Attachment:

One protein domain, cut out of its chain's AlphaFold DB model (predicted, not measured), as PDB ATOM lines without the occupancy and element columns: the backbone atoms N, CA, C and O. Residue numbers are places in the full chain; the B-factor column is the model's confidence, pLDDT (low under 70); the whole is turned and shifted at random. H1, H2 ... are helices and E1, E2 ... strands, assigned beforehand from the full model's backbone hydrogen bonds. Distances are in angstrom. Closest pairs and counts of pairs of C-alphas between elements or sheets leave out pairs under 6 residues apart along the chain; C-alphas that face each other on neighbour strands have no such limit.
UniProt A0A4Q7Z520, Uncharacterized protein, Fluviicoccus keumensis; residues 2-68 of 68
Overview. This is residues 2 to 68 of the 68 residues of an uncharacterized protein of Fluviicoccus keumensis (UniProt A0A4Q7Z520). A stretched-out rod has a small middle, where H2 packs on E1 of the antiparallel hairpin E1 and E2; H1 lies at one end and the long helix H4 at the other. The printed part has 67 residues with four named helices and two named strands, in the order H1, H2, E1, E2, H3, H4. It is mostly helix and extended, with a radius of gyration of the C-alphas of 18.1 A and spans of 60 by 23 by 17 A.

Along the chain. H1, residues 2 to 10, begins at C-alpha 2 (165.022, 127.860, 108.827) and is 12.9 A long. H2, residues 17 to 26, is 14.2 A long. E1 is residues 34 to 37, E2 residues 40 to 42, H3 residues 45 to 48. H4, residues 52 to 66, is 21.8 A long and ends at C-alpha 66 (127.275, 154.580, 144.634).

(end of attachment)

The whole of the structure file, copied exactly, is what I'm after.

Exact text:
One protein domain, cut out of its chain's AlphaFold DB model (predicted, not measured), as PDB ATOM lines without the occupancy and element columns: the backbone atoms N, CA, C and O. Residue numbers are places in the full chain; the B-factor column is the model's confidence, pLDDT (low under 70); the whole is turned and shifted at random. H1, H2 ... are helices and E1, E2 ... strands, assigned beforehand from the full model's backbone hydrogen bonds. Distances are in angstrom. Closest pairs and counts of pairs of C-alphas between elements or sheets leave out pairs under 6 residues apart along the chain; C-alphas that face each other on neighbour strands have no such limit.
UniProt A0A4Q7Z520, Uncharacterized protein, Fluviicoccus keumensis; residues 2-68 of 68
Overview. This is residues 2 to 68 of the 68 residues of an uncharacterized protein of Fluviicoccus keumensis (UniProt A0A4Q7Z520). A stretched-out rod has a small middle, where H2 packs on E1 of the antiparallel hairpin E1 and E2; H1 lies at one end and the long helix H4 at the other. The printed part has 67 residues with four named helices and two named strands, in the order H1, H2, E1, E2, H3, H4. It is mostly helix and extended, with a radius of gyration of the C-alphas of 18.1 A and spans of 60 by 23 by 17 A.

Along the chain. H1, residues 2 to 10, begins at C-alpha 2 (165.022, 127.860, 108.827) and is 12.9 A long. H2, residues 17 to 26, is 14.2 A long. E1 is residues 34 to 37, E2 residues 40 to 42, H3 residues 45 to 48. H4, residues 52 to 66, is 21.8 A long and ends at C-alpha 66 (127.275, 154.580, 144.634).